Saturday, November 15, 2003

Pundits have fretted for years that mobile phones are making us ruder. In June, Nokia released some evidence that may actually prove it. A survey found that 71 percent of mobile-phone users admit they are now consistently late for social events. Why? Because they can send a flurry of text-messages explaining where they are, how fast they're moving and precisely when they'll arrive, down to the minute. "You sort of feel you've got more play, because you're in this incredibly close contact," says Robbie Blinkoff, the principal anthropologist at Context-Based Research Group, which has found similar trends in its studies.

Indeed, this sort of "micro coordination" is a form of behavior made uniquely possible by those tiny S.M.S. ("short messaging service") bursts of text. Phoning someone six times an hour just to relay your location would seem outright insane. But text messages are far less obtrusive, so mobile users--particularly teenagers--think nothing of sending dozens of messages a day to a single friend, keeping them in almost telepathic contact with each other. Ito calls this "persistent but lightweight co-presence": in Japan, she has found that partners who do not live together may trade up to 100 text messages a day. "They're expected to be in constant contact. But it's not as if they're asking for a face-to-face intense conversation. It's like you're in the room, and you just sort of share a sigh or a facial expression," she says. "And they'll flag moments of disconnection. They'll say: 'I'm going to take a bath now! I won't be texting.'" This isn't the Borg-like hive-mind that digital prophets have long predicted humanity would evolve into; nobody's doing any deep thinking in S.M.S. messages. It's more like the behavior of ants, leaving chemical traces to figure out where their colleagues are. Studies have found that the single most commonly sent text message is "Where are you?"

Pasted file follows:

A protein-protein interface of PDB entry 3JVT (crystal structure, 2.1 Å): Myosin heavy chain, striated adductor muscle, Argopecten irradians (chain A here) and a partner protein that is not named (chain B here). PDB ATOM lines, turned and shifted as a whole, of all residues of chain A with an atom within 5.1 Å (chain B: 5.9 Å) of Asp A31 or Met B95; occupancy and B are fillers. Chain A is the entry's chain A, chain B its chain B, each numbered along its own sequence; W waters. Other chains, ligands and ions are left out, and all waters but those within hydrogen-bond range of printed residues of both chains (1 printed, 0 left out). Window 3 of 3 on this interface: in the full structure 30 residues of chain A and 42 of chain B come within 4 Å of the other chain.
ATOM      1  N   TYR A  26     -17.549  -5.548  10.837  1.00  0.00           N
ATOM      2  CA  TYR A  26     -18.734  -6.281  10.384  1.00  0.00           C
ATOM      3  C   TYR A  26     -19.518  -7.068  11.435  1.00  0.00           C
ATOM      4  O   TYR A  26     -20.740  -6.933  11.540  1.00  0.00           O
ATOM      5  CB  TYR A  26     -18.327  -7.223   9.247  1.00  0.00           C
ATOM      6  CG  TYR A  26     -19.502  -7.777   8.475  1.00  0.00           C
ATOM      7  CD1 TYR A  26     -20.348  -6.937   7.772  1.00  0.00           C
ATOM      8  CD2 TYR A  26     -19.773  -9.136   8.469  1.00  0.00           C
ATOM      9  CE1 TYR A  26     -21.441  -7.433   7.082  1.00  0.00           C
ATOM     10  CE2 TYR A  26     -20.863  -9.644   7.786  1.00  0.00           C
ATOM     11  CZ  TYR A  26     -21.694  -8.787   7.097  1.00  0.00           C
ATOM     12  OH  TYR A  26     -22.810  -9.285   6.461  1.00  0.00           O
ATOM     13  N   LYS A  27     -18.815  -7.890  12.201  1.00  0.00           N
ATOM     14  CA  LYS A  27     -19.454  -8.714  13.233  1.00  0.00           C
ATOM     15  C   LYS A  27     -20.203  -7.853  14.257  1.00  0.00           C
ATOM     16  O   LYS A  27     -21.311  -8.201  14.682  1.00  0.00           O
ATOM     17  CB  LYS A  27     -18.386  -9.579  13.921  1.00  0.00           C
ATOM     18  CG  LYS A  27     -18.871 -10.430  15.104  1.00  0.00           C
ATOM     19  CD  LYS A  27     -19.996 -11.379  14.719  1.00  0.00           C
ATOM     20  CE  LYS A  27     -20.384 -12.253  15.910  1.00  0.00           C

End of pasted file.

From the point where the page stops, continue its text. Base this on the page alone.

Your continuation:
-- From an article on the evolution of the mobile phone by Clive Thompson in tomorrow's NY Times. (I don't own a mobile & have no plans to acquire one.)

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